The third step involves discovering why the customer has come in today and what they are trying to accomplish. Understanding the customer’s needs continues to establish a positive experience.
Features and Benefits
The two little words of “it has” provide further encouragement and understanding of the product or service. But key to tack onto the the features are the benefits, so that the customer knows exactly how this will fit his or her specific need. Customers want to know, “what does it do for me?” he says.
The final step before the official sale is including added suggestions of what could make the product even better with an add-on.
Following these five easy steps sets you apart from other competitors who may not devote the same training to their front line team. Many employees don’t take the time to slow down and actually build rapport and connect with a customer. But it’s essential.
With a fast-paced culture that’s frequently connected to phones and computers, many retailers need to find ways to encourage customers to choose to, rather than ordering from a phone, to come into a store and experience a human, face-to-face interaction. “It comes down to the feeling people have when they come to your business,” he says.
“Master the idea of coming to another human being with an open heart,” he adds.
How to deal with generational differences in retail sales strategy [Skip to this section in the interview]
Customer interactions often depend on age. Certain traits will appeal to millennials more than baby boomers, which is different for Generation X. Appealing to each of these audiences continues a positive customer experience.
For example, Baby Boomers grew up in a time where customer service was strong. Millennials, on the other hand, grew up during a recession so the trust built between customer and sales staff is different. The problem comes when Millennial employees sell a product they often can’t afford to Baby Boomers in a way Baby Boomers understand and relate to, he says.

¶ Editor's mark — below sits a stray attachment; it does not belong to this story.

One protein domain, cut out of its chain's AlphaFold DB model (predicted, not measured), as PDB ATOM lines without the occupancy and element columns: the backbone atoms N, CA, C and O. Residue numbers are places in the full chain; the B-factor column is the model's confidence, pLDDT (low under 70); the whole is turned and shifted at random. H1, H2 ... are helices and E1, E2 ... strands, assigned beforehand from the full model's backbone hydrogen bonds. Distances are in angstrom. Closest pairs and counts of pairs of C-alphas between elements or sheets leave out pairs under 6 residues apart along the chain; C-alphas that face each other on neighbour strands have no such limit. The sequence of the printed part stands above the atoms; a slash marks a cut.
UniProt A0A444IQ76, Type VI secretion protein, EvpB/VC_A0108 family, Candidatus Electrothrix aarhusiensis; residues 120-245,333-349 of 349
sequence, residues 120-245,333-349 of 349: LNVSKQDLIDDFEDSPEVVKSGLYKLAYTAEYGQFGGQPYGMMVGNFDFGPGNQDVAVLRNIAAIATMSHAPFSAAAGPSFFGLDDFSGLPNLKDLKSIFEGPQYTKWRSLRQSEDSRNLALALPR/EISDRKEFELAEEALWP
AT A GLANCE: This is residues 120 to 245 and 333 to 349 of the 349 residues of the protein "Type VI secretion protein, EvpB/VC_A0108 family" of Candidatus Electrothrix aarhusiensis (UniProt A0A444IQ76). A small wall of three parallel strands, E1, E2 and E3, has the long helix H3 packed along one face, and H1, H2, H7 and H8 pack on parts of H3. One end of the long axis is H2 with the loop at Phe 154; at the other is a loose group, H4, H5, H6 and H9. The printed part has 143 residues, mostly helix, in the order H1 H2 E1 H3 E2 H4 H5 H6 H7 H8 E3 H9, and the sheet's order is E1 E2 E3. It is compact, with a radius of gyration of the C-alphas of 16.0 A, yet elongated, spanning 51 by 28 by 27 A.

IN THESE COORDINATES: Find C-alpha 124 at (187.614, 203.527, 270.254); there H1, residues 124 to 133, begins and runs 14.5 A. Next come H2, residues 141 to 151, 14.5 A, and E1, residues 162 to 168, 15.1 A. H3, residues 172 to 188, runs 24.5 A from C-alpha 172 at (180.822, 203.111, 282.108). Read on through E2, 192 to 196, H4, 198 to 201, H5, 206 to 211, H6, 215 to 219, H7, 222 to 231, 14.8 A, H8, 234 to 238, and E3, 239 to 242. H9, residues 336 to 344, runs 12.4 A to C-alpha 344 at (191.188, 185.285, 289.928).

Store vs E-Commerce
To differentiate a store from an e-commerce setting, retail is more than just finding what the customer came to look for. It also involves that essential personal connection. “If you don’t train, they’ll treat it like a warehouse,” he says. “A lot of people use that brick-and-mortar store just as a warehouse. Asking ‘what are you looking for?’ and giving it to them adds nothing.”
Phibbs emphasizes that there’s that personal element that has to be unique in retail environments. “You can either come to the challenge and think it’s fun and there’s a lot of new tools we’ve got around it, or you say it’s hopeless and we’re gonna close anyway. I don’t think there’s a middle ground. You’re gonna commit to one or the other.”
Choosing to capitalize on the front line, in-person customer service interaction is the key indicator of a direction toward success or ruin. “That’s your secret weapon: it’s your people and your serendipity,” he says. “That chance to get something that they never thought they would buy or could buy and they did it, and they’re thankful that they came to your store.”
Developing a front line strategy that focuses around establishing a relational customer experience can lead your business on the path to success.
To learn more about Bob Phibbs, the Retail Doctor, visit his website where he offers: